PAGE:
Thanks!
-Rob

If you don't have much of a run, you could do it this way.





.
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post #6 of 19 Old 10-12-2012, 10:53 AM Thread Starter
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The handrail angle is 42 deg. Dave, I appreciate you running these numbers for me.

I have zero run at the top of the steps, and very very little at the bottom. Id like to make the return as I described before.... though, this might work as well, but if I do this then it wont match the height of the balcony railing at the top of the steps.

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post #7 of 19 Old 10-12-2012, 11:06 AM
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Cman's way eliminates the two plane issues. Works if you have room.

I will reply with the angles later. Being called for various domestic errands. Just letting you know the silence does not mean you are being ignored.
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post #8 of 19 Old 10-12-2012, 02:40 PM
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Looking at this some more, this is not the same as crown molding.

The stair is in a different plane angle than the return.

Even if I figure out the angles, the profile on the hand rail will not match.

You may need to follow C'man's solution. This will also allow the profiles to match.
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post #9 of 19 Old 10-14-2012, 11:30 PM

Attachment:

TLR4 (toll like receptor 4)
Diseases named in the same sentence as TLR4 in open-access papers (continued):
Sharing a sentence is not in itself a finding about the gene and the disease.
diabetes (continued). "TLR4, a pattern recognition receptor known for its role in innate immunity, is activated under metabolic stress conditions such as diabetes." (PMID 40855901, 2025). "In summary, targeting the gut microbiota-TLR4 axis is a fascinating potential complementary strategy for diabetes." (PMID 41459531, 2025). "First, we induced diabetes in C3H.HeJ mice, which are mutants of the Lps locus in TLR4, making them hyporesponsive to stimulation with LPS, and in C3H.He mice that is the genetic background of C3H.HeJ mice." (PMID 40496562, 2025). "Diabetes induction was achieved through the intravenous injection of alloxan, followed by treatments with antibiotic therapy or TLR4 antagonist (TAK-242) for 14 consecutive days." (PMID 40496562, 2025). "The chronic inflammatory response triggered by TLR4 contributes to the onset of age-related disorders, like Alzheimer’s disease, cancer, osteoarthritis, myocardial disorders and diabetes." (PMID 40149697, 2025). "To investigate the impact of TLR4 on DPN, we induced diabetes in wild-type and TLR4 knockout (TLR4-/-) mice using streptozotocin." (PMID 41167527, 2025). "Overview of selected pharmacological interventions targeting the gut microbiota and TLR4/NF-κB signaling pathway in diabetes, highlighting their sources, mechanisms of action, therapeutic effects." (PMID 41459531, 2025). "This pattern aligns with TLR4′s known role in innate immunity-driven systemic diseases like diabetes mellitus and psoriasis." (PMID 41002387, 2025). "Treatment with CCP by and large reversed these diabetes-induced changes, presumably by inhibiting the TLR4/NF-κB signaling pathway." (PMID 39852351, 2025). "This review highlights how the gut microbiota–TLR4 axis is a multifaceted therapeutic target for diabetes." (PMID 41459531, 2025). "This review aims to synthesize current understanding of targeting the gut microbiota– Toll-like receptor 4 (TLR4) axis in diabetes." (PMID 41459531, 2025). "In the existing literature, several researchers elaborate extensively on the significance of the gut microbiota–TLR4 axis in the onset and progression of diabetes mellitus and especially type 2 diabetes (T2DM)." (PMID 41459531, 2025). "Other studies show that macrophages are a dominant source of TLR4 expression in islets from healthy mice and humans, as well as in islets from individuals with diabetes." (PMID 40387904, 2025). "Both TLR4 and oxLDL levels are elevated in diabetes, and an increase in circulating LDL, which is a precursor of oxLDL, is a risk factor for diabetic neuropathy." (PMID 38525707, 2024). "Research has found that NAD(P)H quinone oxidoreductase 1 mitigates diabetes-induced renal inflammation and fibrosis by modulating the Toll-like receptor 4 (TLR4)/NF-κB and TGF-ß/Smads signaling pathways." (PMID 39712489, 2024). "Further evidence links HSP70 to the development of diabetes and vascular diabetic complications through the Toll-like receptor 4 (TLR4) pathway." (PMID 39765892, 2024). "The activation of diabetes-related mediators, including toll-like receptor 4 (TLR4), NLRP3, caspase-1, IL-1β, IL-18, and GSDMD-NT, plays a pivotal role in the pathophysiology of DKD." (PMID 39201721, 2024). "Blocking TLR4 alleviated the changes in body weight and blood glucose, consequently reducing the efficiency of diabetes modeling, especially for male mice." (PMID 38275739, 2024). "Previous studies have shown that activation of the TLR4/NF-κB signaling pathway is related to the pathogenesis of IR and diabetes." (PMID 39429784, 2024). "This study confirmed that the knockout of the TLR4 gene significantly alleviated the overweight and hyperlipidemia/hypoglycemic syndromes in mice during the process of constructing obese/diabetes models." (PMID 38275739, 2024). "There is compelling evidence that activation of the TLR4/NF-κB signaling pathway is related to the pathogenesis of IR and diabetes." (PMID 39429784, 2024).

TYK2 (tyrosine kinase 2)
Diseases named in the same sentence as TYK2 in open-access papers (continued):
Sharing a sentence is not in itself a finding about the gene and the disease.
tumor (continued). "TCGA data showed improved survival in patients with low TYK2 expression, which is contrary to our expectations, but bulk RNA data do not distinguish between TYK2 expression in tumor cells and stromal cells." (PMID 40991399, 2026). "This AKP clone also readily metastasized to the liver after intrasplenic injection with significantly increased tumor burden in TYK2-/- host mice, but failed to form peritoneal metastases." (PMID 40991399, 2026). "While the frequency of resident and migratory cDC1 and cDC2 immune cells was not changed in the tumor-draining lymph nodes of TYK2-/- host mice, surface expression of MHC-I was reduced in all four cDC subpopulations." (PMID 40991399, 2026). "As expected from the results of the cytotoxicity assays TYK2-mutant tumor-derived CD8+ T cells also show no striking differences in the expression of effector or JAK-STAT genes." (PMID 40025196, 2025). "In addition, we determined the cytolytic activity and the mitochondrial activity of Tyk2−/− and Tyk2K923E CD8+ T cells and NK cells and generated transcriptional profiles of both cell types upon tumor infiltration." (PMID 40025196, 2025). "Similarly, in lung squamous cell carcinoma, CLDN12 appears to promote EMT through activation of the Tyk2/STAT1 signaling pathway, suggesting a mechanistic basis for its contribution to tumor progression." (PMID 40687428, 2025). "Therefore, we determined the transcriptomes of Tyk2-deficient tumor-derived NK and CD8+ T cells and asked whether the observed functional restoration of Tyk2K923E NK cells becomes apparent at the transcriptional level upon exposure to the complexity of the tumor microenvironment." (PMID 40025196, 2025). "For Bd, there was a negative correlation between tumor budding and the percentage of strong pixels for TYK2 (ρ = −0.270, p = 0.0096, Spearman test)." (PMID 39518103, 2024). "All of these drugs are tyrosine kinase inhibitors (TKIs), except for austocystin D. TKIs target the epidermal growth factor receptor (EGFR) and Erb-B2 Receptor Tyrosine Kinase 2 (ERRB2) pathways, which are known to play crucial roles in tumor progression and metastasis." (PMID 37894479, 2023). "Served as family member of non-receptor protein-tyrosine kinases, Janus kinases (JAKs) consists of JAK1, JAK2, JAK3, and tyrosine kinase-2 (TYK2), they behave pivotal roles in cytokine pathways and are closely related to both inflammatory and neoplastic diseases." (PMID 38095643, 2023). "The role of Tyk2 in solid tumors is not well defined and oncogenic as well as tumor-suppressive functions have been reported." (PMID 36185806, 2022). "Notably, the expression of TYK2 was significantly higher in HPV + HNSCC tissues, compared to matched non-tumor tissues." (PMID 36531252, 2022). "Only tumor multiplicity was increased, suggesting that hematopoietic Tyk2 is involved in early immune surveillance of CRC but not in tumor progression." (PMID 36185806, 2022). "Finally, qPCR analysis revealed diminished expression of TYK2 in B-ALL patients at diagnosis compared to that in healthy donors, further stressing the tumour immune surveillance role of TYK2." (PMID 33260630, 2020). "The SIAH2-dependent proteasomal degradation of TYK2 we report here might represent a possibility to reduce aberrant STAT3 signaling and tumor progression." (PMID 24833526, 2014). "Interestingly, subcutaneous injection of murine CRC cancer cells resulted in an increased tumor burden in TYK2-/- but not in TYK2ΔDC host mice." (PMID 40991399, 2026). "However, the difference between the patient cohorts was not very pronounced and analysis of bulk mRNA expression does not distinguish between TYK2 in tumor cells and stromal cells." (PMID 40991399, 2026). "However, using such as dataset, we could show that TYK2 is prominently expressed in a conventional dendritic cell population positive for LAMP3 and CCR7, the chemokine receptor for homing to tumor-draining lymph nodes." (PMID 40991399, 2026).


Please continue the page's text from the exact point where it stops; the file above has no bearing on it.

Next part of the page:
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I've built many set of stairs and of many configurations. Generally calculators are not needed for figuring railing angles. Just lay a straight piece of scrap (or the railing itself) on the stairs so that it touches the leading edge of the stair treads, slide it up to the newell and mark the scrap with the plumb edge of the newel. If you can't get it to the newel then just use a little level and mark the plumb line.

I do use a Construction Master pocket calculator that I keep in my nail bags. It is very useful for figuring out the rise and run and picket spacing. A good rule of thumb for a comfortable step is make the sum of one rise plus one run equals about 17-1/2" to 18".

I also use a framing square, not a speed square, and I attach stair gauges to the edges to make a very accurate layout tool. Cut one stringer, check it for fit and then use it as a pattern for the rest.

This was the last railing I built.

Need help calcalting miter/bevel for handrail-p1010034.jpg

Bret
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post #10 of 19 Old 10-15-2012, 08:40 AM Thread Starter
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I got it done this weekend. I ended up going the route of the image I posted above. Worked out great for the zero landing that I had at the top to the post.

Thanks for your help, guys.
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post #11 of 19 Old 10-15-2012, 08:46 AM
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Quote:
Originally Posted by pseudoyams View Post
I got it done this weekend. I ended up going the route of the image I posted above. Worked out great for the zero landing that I had at the top to the post.

Thanks for your help, guys.
Post some pictures.





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post #12 of 19 Old 10-26-2012, 02:09 PM Thread Starter